I first heard the term El Niño in the winter of 1982-1983. No, it wasn’t from a television news report. Nor was it the topic of a meteorological conference. It was in the pages of a popular Southern California sportfishing magazine.
El Niño refers to a warming of Pacific Ocean waters near the Equator, disrupting global weather patterns and ocean circulations. In the past, the effects of the warming waters were first noted off the coasts of Peru and Ecuador around Christmas, hence the Spanish name El Niño in reference to the Christ child.
The warm water displaced the normally nutrient-rich coastal waters, resulting in a collapse of the anchovy fishery.
What is bad news to some is good news to others. The influx of warm water anticipated along the West Coast of the United States was expected to bring an abundance of exotic sea life not normally seen in in California waters, and it delivered! Yellowfin tuna, dorado, short-billed spearfish, wahoo and blue marlin were among the species caught far beyond their normal range during the summer of 1983. It’s that past experience that has anglers eagerly anticipating the next push from the tropics.
So that leads us to the question of the year — is another El Niño really coming this year?
After a double-dip La Niña (cooler-than-normal waters) ending this past spring, we’re due for a warm episode, right? Well, projections from the specialized ENSO (El Niño Southern Oscillation) models show a clear trend through the end of the year.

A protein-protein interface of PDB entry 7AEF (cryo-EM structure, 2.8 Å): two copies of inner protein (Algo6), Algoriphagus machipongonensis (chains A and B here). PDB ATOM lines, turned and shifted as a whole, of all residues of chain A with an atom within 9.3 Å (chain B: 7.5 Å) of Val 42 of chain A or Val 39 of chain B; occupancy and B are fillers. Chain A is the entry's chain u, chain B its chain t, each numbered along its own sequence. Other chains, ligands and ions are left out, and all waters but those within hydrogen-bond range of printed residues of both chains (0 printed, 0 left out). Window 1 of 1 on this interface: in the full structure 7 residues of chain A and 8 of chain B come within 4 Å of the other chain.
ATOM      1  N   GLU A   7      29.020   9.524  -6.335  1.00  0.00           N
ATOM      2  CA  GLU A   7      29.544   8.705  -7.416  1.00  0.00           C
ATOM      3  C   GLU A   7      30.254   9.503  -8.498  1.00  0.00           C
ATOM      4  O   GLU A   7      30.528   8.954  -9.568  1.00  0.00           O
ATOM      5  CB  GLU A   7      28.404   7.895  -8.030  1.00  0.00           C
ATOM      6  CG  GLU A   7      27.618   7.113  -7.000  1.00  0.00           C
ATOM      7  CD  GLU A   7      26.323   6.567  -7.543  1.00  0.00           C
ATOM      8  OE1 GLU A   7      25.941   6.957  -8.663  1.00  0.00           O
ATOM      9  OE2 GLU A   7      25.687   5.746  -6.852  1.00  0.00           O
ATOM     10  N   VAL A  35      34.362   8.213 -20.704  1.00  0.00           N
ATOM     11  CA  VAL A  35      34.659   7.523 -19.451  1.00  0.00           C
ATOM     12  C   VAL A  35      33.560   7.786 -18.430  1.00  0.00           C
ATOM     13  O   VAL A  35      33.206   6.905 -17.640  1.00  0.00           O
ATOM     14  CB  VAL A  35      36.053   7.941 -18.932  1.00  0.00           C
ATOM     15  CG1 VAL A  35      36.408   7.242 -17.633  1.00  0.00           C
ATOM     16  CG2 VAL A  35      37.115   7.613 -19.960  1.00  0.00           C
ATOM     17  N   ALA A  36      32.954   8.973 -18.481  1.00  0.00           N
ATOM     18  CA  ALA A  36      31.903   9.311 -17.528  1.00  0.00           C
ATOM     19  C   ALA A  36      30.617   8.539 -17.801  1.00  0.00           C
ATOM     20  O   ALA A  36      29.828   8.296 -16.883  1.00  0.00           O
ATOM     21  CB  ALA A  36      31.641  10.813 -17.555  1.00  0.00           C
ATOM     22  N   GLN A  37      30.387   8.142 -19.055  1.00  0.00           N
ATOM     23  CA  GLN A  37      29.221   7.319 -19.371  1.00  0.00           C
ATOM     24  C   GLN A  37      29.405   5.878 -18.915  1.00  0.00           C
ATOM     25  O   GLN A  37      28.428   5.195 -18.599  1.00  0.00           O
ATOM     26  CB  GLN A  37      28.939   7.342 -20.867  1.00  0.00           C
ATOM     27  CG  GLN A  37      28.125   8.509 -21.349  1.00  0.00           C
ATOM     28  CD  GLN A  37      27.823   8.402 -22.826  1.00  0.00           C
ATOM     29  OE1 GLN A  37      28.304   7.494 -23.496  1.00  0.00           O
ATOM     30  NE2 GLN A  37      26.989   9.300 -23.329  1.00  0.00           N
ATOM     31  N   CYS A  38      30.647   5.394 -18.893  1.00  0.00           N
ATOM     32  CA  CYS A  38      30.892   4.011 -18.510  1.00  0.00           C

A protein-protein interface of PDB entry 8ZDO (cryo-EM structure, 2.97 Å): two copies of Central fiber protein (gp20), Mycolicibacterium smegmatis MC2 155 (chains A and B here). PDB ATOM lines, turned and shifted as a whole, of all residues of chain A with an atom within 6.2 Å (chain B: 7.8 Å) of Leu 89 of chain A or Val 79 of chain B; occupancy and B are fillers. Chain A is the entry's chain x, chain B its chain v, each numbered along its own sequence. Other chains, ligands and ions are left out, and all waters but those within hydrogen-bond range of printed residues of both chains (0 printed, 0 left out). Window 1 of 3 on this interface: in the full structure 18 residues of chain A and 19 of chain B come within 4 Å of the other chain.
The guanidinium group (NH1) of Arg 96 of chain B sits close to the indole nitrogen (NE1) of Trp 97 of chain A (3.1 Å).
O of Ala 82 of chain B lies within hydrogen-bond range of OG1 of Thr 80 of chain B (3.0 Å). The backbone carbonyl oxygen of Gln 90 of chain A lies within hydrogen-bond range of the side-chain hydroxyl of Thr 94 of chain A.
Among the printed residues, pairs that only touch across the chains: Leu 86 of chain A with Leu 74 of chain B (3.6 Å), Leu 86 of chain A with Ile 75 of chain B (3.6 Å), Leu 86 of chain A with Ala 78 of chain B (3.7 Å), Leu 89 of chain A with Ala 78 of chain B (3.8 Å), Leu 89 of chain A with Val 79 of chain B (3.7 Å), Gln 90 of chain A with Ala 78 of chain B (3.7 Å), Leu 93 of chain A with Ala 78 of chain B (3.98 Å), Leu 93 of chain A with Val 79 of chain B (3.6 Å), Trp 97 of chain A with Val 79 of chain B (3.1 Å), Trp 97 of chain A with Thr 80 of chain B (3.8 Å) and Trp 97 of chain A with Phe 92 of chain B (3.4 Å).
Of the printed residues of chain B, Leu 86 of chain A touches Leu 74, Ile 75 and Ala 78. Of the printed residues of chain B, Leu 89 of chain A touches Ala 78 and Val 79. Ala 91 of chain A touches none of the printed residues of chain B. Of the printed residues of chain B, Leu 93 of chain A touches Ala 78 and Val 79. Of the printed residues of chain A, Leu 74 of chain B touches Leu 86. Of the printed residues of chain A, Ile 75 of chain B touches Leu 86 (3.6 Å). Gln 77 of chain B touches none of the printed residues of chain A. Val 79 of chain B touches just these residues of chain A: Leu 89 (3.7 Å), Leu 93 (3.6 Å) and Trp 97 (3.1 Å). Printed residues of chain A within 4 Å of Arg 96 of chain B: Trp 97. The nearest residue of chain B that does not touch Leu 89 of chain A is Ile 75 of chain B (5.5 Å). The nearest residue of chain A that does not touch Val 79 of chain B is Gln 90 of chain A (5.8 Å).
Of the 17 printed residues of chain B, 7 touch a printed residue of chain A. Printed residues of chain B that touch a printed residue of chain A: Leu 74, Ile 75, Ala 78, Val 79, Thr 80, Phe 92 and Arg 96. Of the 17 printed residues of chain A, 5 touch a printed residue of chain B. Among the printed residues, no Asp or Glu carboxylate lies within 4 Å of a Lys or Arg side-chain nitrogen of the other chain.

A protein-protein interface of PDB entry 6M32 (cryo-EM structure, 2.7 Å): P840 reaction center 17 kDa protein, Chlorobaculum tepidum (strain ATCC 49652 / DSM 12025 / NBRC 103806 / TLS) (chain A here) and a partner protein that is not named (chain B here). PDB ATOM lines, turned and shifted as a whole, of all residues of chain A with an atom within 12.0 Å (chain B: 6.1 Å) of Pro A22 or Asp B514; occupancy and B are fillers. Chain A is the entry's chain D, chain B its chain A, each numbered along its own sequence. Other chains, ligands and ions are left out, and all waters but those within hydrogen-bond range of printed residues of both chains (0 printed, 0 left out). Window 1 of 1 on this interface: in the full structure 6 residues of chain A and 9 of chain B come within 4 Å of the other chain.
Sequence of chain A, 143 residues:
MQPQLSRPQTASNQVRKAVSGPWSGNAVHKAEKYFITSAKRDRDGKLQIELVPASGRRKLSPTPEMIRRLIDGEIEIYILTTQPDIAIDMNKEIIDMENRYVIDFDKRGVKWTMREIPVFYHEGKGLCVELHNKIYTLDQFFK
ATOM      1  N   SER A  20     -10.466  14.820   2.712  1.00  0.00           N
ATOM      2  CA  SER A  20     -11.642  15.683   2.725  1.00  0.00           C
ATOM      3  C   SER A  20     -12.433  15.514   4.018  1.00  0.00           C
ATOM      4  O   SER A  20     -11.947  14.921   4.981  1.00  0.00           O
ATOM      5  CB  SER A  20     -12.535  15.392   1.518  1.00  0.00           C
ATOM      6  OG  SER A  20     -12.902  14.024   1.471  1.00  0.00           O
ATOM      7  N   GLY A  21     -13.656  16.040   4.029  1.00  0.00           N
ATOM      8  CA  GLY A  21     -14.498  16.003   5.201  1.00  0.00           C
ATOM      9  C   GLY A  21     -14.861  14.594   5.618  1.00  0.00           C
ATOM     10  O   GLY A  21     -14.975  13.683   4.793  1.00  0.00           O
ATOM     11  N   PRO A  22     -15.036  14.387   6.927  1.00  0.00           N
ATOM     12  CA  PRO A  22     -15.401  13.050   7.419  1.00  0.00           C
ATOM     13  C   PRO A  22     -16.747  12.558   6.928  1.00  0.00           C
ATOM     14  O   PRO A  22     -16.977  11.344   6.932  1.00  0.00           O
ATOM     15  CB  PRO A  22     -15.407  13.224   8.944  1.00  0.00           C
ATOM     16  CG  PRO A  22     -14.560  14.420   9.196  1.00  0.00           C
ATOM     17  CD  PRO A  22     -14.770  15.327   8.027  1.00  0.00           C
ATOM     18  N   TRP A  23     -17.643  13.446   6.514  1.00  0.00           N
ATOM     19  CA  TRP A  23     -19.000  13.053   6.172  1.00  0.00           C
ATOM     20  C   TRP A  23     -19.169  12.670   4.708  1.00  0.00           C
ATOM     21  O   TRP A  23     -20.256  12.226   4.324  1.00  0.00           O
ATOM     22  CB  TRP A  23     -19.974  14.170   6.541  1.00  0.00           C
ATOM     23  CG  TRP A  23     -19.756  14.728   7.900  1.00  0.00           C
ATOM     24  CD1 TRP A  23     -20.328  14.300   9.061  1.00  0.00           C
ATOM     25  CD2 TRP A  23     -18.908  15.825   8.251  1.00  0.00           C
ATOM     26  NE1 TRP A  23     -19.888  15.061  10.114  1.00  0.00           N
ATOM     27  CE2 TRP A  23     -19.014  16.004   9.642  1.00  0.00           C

We are currently in the process of transitioning into a warm-water period with the Equatorial eastern Pacific sea surface temperature (SST) anomaly of 0.0, otherwise known as neutral conditions. SSTs off the coast of California and Baja California have actually been slightly cooler than normal through mid-July, but they are warming up there as well. Based on the trend shown in the above figure, we will likely see a true, albeit weak El Niño (+.45°C above normal) this coming fall and winter.
An active start to the Pacific hurricane season off the coast of mainland Mexico is another indicator of the presence of warm ocean water nearby. It’s often believed by many that storms down below will “push” warm water farther north, closer to California and the West Coast.
While it is true that large storms may have a small impact on the strength and direction of ocean currents, it’s not enough to counteract the prevailing large-scale currents along the West Coast. Warming will make its way north due to larger-scale changes in currents and seasonal influence.
That’s all good and fine, but how will that affect our fishing? First, it’s important to note that these measurements and projections are for the zone along the Equator and not specifically for the West Coast of the United States. However, many times those conditions will have far-reaching impacts on our coastal water temperatures.
Warm-water-loving yellowfin tuna and dorado have already made their way to within range of the one to 1.5-day boats from San Diego. As the water continues to warm and with a clear path for the fish to follow, look for those fish to close in on the one-day range.
As for albacore, the cold-water tuna will head to Northern California, Oregon and Washington. The longfins have shown very little sign of making Southern California offshore banks a part of their seasonal migration route again in 2012. Warming waters won’t change that.